Getting Your Way
by Stephen Cox | Posted January 30, 2011
One of the most useful concepts I know is Friedrich Hayek’s distinction between freedom and power. Freedom, he says, is the right to be left alone; power is the ability to have and to do things. Confusion on this score can be fatal. The world is full of people who believe that their nation, race, or religion can be “free” only if it has power over its neighbors. Here at home, our government is bankrupting its citizens by forcing them to pay for everyone’s alleged “freedom” to have healthcare, to have a job, and to have 15 children whether you have a job or not.
Libertarians have rightly emphasized freedom in its true definition. But power is also important, nor is it a bad thing, if it helps one to enjoy one’s freedom and master one’s own life. To get a job, maintain a home, gain money and respect, improve one’s existence materially and spiritually — these are good things; these are ways of shaping life creatively. Yet personal power can easily be squandered, passed off to others, in the sordid transactions of daily life.
This is where Sharon Presley comes in. Her book starts in this way:
“Experts and authorities can take your power away by intimidating, manipulating, abusing and bamboozling you. Examples are everywhere. Physicians tell you to leave your treatment to them because they are the experts. Bureaucrats give you the run-around. Clerks and customer service reps say it can’t be done . . . .”
She continues in that vein, because such conflicts are everywhere; and although many of them are unimportant in themselves, they are always discouraging. Remember the last time something went wrong with your computer. How many hours did you spend trying to interpret the “advice” you got when you resorted to the “help” button? How many hours did you then waste on the phone, fuming while an “expert” treated you like a child, suggesting to you that your machine might not be plugged in, putting you on hold, interrupting your attempts to explain, mystifying you with terminology ten times more opaque than even the insultingly unhelpful “help” pages?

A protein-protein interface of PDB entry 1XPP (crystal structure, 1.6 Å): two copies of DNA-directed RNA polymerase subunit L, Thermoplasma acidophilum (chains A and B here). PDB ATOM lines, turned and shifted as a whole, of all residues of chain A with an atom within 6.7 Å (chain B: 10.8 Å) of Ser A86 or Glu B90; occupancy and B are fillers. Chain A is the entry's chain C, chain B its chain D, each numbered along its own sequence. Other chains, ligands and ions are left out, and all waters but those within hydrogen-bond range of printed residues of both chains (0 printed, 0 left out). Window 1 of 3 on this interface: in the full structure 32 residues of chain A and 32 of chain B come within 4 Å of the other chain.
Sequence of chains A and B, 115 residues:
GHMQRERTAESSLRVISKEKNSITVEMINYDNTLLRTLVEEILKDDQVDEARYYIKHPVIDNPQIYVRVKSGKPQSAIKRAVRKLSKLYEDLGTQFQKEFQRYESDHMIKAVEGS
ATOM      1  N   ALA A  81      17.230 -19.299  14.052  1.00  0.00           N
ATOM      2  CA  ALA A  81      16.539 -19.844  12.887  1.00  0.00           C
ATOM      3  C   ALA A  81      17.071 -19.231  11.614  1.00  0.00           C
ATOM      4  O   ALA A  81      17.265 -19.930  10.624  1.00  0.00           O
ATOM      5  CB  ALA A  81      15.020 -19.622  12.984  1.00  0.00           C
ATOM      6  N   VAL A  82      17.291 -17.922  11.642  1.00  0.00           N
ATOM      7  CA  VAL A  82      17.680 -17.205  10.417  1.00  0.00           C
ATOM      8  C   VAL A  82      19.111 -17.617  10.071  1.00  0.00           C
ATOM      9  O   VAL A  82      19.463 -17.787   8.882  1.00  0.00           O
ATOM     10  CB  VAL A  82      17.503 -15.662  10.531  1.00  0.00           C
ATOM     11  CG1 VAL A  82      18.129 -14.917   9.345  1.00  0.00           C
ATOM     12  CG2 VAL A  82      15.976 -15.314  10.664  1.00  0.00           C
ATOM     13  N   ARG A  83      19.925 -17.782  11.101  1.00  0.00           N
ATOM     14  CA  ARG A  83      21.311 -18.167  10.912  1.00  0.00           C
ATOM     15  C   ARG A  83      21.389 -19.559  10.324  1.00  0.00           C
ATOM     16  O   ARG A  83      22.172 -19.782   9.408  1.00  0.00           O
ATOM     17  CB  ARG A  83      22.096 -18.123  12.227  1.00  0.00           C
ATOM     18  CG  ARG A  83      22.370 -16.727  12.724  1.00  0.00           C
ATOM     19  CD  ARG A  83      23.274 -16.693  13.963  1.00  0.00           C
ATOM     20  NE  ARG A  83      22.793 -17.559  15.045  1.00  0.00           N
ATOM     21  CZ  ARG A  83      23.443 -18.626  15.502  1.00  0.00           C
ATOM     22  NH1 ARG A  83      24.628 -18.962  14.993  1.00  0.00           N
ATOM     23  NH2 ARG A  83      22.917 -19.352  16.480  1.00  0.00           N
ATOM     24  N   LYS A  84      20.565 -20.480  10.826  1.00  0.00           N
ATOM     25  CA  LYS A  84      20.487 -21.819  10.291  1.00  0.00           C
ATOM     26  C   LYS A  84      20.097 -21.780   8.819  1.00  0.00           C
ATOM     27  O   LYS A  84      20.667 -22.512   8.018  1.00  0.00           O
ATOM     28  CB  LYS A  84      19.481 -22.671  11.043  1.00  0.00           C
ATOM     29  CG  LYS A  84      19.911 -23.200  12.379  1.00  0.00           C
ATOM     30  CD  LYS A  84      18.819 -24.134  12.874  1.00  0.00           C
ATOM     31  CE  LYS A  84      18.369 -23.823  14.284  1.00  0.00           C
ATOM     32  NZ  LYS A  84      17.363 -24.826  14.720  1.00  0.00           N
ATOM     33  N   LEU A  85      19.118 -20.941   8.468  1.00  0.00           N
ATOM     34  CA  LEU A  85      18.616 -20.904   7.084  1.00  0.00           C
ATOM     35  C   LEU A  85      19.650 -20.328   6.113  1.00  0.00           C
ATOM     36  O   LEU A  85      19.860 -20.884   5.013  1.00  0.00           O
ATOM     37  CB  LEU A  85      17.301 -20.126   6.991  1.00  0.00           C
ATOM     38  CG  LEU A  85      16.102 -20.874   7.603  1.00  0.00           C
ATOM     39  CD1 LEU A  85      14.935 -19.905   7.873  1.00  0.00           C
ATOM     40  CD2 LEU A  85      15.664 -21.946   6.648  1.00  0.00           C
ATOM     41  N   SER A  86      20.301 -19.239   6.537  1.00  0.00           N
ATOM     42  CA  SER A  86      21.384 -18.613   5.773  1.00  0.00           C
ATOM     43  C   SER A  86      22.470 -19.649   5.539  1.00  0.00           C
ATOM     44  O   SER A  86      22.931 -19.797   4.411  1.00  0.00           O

If you’re like me, your day was ruined. You lost your cool, yelled at the “expert,” yelled again at his supervisor and his supervisor’s supervisor, felt helpless and guilty, and finally found yourself searching the phonebook for a fixit company that would charge you a hundred dollars an hour to repeat the process.
That’s not power, and that’s not life. But these conflicts are inevitable, and some of them are much more serious than that glitch in your downloads. Just consider what may happen on one of those awful, though possibly “routine,” visits to your doctor’s office. I well remember the horrors of dealing with the office staff of my former “primary healthcare provider” — people who put me off, wouldn’t listen when I talked, said they’d return phone calls but didn’t, communicated lab results long after they should have been available, and offered me no help at all when, facing a possible diagnosis of cancer, I was unable to get an appointment with a relevant specialist without waiting three months for it. Finally I located a hospital ombudsman (actually a woman) who was concerned about my plight and in a few days got me a quick appointment with a specialist — a magnificent doctor, who immediately found the cancer and removed it. Never once did my “primary healthcare provider” or his office check back with me.
Libertarians are often taught to value themselves on behavior that is “right,” though self-destructive — or even right because it is self-destructive.
At my next routine physical, which required months to arrange, I sat in the doctor’s waiting room for almost an hour after the scheduled time, wondering why medical doctors are the only people who keep you waiting like that. Then a fat nurse or para-nurse (all these people are fat) opened the door, boomed out “Cox” as if she were calling hogs, and led me into an examining room, where I sat for another half hour. At that point, I went crazy. When the doctor asked me how I was, I said, “Angry! I’m angry! I’m sick of being your patient and seeing myself and all your other patients being treated like cattle!” Then I recited what I’ve written above, except that by now I was shouting loud enough, I hoped, for the poor slaves in the waiting room to hear what I said.
What surprised me was the expression on the doctor’s face. It was obvious that he had never been talked to like that in his life. He wanted to object, but he didn’t know how, because he obviously had no idea of how his office operated, from anything like the patient’s end of things. I almost felt sorry for him — almost.